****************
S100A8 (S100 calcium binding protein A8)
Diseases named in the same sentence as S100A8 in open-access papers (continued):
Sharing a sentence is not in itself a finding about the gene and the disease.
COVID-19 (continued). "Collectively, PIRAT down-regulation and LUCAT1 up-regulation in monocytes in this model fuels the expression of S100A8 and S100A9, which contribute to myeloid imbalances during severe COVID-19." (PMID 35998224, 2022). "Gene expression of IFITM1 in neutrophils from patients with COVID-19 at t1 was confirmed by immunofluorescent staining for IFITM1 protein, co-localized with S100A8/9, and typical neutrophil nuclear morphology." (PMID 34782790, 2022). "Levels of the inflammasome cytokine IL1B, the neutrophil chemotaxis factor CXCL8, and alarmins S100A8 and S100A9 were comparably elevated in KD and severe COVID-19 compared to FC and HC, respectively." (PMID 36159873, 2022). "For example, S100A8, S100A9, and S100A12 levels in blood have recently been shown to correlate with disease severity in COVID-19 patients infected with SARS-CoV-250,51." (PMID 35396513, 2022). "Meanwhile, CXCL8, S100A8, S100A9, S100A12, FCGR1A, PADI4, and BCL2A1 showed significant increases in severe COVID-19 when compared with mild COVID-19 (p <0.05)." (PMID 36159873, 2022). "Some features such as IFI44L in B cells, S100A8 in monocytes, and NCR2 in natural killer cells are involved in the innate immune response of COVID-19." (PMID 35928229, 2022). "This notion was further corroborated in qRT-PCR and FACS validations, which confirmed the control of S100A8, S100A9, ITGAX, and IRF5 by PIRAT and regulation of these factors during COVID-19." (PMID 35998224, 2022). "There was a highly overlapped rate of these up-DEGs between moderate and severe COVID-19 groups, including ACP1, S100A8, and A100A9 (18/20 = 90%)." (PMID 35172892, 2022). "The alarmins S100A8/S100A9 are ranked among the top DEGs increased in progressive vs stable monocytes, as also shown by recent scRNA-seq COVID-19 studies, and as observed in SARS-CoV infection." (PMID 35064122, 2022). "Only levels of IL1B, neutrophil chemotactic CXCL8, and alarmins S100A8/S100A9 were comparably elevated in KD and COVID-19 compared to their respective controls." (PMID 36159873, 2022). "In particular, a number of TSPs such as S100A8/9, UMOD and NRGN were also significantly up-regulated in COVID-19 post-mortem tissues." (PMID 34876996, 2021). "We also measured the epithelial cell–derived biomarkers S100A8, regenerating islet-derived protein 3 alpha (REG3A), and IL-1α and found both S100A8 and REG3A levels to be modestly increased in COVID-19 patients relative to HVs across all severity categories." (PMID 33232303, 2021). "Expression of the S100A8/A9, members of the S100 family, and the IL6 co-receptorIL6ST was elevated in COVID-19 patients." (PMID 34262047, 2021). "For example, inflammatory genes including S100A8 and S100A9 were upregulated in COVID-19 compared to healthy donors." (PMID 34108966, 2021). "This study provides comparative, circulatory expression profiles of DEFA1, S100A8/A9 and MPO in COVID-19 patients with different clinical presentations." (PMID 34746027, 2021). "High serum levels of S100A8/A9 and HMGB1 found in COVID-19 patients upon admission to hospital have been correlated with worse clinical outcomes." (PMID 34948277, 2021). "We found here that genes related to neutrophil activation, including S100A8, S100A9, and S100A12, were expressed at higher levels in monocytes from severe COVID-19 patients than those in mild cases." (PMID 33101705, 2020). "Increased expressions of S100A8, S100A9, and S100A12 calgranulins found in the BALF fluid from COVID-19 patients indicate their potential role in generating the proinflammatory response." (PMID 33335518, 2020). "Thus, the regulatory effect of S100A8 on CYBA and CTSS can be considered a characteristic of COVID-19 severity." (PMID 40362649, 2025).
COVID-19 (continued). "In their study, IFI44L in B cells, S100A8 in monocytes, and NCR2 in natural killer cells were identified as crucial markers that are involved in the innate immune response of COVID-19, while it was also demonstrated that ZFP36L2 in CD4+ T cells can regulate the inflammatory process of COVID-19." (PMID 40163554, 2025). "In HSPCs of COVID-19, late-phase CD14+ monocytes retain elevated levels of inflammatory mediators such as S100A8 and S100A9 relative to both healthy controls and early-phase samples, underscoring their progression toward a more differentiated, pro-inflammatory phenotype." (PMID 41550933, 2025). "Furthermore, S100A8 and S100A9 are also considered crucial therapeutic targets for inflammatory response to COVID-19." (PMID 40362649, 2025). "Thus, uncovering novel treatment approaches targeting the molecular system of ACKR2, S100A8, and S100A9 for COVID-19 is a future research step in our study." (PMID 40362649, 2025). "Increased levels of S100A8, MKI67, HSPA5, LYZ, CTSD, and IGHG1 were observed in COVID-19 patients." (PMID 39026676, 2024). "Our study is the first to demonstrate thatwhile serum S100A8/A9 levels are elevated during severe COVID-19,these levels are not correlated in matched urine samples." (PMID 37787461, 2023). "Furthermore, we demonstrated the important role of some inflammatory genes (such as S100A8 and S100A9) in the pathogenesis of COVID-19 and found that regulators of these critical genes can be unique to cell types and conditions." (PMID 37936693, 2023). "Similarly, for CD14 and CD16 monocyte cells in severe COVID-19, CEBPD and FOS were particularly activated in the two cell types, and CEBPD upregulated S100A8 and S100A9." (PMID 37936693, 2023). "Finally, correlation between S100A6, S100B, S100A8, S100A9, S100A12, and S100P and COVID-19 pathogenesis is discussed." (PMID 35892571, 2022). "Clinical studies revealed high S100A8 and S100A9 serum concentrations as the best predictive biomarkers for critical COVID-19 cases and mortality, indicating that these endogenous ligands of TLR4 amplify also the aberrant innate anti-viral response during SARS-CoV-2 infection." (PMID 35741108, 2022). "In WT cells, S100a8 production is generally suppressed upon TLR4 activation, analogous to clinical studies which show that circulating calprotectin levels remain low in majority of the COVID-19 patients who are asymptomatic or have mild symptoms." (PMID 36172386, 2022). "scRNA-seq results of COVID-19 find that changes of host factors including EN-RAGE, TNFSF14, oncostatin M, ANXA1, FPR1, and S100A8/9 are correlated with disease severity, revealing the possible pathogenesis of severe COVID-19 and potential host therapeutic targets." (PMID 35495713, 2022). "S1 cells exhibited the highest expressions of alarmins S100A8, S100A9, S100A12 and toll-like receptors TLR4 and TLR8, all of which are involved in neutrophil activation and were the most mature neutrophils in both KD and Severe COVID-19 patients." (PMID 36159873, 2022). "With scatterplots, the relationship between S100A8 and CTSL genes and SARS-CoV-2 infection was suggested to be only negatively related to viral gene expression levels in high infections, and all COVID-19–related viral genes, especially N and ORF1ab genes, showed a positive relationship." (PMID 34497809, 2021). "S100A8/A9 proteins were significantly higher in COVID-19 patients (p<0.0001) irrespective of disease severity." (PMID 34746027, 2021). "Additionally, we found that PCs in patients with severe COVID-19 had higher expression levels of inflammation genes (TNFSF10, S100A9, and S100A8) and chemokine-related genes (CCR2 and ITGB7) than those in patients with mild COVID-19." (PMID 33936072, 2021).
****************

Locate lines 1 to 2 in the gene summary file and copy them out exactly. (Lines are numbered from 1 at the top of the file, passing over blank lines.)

S100A8 (S100 calcium binding protein A8)
Diseases named in the same sentence as S100A8 in open-access papers (continued):